“The young generation comes wired by default to interact with technology”

The purpose of Järvaveckan is to bridge the gap between citizens, politicians, civil society, business leaders and governing bodies. The Department of Computer and Systems Sciences (DSV) was one of 375 participating organisations in 2024. We had a quick chat with DSV researcher Luis Quintero who planned and participated in the event.

DSV's Luis Quintero demonstrating VR at Järvaveckan 2024. Photo: Kista Science City.
DSV’s Luis Quintero demonstrating VR devices to kids and young people at Järvaveckan. Photo: Kista Science City.

Hello Luis, what was it like at Järvaveckan?

“Being part of Järvaveckan was an interesting experience. We got to share with kids and young people what we do at DSV related to immersive technologies. Four students from the Master’s Programme in Design for Creative and Immersive Technologies volunteered during four hours to showcase virtual reality applications to visitors. They taught people what the technology is about and let them play for a few minutes – either a videogame, an experience to play piano, or an application to make a drawing in the air rather than on a flat canvas.”


Were the visitors interested in trying out VR?

“Yes, these devices catch attention! Shortly after opening we already had a queue of people wanting to try what we brought. The DSV students could engage with several young people who were finishing gymnasium and were looking for inspiration on what to study next. A couple of them took our contact info and I am convinced they will be studying either game design or virtual reality soon. I think that kind of inspiration was the main point of the activity.”


I understand that you teamed up with some of our neighbours here in Kista – tell us about the context!

“We were sharing a tent with Kista Science City and several other organisations where people could experiment with the future’s technology. There were many interesting projects, for example how to teach coding skills to children or perform chemistry experiments. The role of DSV was to showcase immersive technologies, which may become more important in the future to complement what people do with smartphones today. As researchers and students at DSV, it is rewarding to participate in activities closer with society because we get to exercise our communication skills. In an event like this, we need to convey in simple terms why the things we do are important.”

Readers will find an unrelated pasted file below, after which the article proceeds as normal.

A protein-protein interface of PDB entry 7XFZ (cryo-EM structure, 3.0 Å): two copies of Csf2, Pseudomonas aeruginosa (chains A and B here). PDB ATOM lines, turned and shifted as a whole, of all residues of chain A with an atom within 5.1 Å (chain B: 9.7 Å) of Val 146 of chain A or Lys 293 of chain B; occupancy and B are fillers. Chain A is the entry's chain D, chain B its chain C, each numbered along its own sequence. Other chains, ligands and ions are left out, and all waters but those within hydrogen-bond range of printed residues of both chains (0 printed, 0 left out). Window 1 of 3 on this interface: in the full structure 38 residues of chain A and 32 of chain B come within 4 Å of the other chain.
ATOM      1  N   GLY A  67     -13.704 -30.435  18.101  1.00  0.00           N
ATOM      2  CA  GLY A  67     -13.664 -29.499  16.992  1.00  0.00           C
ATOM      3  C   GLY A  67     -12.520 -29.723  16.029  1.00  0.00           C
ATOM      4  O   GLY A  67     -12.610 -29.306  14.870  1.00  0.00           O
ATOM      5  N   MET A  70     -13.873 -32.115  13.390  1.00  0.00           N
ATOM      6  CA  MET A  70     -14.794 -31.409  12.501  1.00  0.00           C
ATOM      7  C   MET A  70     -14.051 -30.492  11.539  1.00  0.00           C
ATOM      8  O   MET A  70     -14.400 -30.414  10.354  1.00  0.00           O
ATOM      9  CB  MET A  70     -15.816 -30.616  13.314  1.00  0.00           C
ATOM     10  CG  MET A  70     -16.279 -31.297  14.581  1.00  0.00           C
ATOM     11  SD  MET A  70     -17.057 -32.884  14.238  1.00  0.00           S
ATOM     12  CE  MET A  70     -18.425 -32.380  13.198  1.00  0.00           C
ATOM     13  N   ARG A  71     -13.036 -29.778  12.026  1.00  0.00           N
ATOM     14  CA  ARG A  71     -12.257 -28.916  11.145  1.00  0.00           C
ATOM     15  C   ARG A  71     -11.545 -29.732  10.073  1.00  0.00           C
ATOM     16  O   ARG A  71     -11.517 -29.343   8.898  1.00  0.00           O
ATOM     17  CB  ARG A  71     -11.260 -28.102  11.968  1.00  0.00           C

Finally, is there a fun memory that you’d like to share from the day?

“Yes, I’m thinking about an adult who tried to draw in 3D but gave up after one minute saying: ‘I don’t understand what to do’. When he removed the headset, his daughter who was around 4 years old said: ‘I also want to try’. We didn’t let young children try because the devices are recommended from 12 years of age. But when the dad also asked, we just held the headset to the girl’s eyes and gave her one controller. Immediately, she scribbled something in 3D and said: ‘I drew an icecream!’. It was very funny, and it also showed first-hand how the young generation comes wired by default to interact with technology – even if it’s completely unknown and different from smartphones”.


More info

On May 29–June 1, 2024, Järvaveckan was organised at Spånga IP in Stockholm.

Read about Järvaveckan

The Department of Computer and Systems Sciences (DSV) was one of more than 375 participating organisations. 45 000 visitors came to the event, and 35 000 attended digitally.

DSV shared a tent with Ericsson, Kodcentrum, IBM, KTH, ImagiLabs, Rookie Startups, Kista Limitless and Changers Hub.

The initiative came from Kista Science City

Article in Swedish

Contact Luis Quintero

Read about Luis Quintero’s research:
“Towards digital sovereignty – it’s time to take data privacy seriously”
“The real game changer is when regular glasses become smart”

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Text: Åse Karlén